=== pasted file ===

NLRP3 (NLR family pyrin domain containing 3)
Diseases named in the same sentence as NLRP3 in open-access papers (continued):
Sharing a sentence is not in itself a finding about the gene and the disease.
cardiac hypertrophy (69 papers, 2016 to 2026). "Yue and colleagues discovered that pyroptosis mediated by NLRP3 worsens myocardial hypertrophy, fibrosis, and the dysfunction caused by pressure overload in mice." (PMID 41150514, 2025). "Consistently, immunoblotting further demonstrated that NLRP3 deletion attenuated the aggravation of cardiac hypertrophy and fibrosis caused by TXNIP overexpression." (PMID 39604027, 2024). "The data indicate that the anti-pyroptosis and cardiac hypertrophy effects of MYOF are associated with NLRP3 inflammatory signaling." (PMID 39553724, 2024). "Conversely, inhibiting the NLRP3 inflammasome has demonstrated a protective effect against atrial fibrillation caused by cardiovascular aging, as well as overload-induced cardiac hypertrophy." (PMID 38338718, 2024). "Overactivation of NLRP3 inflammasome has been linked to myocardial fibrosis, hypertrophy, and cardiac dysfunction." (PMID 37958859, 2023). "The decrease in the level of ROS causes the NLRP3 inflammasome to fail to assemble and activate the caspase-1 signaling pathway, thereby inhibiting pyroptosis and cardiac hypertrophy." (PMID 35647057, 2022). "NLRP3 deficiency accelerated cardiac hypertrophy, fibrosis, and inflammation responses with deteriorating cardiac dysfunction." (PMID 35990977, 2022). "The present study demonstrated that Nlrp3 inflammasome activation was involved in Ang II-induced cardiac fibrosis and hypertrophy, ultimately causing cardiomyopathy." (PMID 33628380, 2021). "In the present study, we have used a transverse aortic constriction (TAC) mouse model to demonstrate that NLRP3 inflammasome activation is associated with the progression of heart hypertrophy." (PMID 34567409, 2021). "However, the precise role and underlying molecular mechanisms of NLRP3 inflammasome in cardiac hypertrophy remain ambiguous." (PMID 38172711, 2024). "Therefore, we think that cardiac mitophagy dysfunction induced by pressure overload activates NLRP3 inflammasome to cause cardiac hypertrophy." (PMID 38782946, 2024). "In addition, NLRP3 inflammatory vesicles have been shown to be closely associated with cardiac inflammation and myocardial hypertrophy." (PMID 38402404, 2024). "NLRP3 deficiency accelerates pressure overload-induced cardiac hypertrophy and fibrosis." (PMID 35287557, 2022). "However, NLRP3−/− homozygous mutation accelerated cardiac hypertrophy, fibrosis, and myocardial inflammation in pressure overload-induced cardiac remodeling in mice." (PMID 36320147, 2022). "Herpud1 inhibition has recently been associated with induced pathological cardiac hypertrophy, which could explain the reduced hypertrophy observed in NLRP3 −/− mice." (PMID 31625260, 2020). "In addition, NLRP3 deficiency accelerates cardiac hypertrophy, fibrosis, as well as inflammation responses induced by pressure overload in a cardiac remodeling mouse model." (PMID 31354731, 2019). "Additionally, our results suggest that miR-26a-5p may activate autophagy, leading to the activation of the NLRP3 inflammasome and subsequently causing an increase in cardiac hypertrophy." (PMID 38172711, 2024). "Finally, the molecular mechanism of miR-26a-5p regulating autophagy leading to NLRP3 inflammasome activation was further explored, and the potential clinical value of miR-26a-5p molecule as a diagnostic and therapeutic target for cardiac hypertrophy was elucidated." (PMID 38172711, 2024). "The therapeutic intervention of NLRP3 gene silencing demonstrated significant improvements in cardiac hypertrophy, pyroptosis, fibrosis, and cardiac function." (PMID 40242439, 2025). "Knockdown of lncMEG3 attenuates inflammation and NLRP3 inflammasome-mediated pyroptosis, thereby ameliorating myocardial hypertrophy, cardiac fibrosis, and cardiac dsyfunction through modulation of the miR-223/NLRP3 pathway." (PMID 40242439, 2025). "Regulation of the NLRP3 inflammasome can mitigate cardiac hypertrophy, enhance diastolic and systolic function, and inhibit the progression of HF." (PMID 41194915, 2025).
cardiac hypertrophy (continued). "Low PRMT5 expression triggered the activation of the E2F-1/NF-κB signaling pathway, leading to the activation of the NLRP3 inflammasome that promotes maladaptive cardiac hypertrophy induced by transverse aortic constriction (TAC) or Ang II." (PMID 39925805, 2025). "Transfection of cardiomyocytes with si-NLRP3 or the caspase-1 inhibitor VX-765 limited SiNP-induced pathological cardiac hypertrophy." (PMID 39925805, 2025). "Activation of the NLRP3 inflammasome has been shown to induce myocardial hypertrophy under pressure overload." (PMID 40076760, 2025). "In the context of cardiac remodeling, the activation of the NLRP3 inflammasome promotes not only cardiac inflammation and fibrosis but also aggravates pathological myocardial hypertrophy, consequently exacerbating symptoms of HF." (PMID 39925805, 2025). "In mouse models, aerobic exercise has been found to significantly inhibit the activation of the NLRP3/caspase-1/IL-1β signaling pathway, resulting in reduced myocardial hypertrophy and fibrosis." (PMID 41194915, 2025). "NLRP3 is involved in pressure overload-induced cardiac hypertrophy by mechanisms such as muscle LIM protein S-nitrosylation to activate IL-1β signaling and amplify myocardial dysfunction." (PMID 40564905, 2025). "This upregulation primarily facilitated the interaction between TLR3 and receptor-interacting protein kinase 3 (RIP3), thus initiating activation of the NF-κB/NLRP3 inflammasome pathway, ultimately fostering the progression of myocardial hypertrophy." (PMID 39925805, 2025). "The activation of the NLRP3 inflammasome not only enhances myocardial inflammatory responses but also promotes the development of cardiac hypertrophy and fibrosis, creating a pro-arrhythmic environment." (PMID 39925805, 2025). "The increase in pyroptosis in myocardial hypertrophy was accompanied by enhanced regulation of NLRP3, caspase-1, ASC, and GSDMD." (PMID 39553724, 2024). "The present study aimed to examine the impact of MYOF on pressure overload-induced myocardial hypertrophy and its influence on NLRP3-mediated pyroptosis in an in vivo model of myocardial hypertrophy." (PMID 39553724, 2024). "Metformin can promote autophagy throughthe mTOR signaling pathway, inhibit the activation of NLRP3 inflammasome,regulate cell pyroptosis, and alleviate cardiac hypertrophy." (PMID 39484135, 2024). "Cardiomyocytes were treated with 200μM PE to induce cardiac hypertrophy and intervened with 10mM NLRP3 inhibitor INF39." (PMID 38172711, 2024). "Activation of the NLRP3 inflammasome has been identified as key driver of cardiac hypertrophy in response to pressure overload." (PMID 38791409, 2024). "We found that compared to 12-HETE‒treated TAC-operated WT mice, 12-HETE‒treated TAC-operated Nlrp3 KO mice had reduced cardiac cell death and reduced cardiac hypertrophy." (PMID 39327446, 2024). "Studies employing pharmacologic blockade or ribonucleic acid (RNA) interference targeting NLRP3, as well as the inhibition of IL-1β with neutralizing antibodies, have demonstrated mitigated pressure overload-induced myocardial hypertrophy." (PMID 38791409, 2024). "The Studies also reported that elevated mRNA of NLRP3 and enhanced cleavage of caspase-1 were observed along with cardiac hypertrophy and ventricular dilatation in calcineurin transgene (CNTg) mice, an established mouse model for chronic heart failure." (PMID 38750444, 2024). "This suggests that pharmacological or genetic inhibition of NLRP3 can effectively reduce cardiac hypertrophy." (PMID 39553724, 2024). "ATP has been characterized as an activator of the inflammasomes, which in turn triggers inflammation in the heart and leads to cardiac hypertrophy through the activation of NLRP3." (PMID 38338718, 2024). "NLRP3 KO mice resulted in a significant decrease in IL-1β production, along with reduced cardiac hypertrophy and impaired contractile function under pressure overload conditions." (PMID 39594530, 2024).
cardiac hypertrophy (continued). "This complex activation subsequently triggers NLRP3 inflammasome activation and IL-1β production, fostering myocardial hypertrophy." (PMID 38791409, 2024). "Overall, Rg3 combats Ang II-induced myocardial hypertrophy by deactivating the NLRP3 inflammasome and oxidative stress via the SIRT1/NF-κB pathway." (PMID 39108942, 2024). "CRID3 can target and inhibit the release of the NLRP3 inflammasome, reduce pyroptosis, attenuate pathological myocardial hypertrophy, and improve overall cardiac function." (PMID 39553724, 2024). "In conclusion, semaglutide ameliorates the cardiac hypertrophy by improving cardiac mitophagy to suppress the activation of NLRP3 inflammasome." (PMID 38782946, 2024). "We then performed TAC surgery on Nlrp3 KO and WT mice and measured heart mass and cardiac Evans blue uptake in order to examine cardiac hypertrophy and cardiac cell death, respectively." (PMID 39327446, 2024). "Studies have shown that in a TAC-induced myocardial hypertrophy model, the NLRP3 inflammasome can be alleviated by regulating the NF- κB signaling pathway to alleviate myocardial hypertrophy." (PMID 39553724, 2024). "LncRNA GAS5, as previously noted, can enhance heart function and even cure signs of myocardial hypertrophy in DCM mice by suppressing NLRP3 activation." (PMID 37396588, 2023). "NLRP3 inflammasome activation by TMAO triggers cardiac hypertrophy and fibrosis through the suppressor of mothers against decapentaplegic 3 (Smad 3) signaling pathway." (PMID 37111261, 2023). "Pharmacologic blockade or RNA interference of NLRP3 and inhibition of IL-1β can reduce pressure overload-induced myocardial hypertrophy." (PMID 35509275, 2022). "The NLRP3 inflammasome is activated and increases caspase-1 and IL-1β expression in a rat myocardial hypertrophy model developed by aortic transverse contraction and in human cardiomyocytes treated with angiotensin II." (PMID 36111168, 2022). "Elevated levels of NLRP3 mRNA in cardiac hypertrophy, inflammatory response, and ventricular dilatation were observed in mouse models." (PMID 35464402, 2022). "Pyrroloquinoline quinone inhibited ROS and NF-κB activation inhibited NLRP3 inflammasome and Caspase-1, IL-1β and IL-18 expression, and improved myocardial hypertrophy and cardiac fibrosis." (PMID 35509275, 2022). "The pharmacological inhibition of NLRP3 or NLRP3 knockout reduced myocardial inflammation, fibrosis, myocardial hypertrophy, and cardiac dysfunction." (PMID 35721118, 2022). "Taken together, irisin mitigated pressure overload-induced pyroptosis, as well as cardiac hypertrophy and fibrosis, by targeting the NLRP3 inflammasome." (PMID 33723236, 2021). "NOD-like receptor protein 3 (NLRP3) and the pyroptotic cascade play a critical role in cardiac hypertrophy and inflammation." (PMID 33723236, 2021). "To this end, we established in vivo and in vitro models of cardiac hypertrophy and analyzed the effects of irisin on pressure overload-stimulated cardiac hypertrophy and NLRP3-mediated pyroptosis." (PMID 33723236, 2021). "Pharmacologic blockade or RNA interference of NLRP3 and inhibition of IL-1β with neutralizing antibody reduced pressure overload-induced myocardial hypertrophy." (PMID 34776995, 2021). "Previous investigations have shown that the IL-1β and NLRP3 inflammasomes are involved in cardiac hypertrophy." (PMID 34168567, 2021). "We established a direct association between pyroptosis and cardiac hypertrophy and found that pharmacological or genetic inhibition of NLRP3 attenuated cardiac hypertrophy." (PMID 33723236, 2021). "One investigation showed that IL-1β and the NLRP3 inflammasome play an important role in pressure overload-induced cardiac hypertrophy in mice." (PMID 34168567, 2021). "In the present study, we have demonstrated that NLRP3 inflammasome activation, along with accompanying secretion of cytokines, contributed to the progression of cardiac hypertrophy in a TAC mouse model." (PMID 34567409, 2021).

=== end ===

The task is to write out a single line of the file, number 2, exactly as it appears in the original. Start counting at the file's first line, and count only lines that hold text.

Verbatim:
Diseases named in the same sentence as NLRP3 in open-access papers (continued):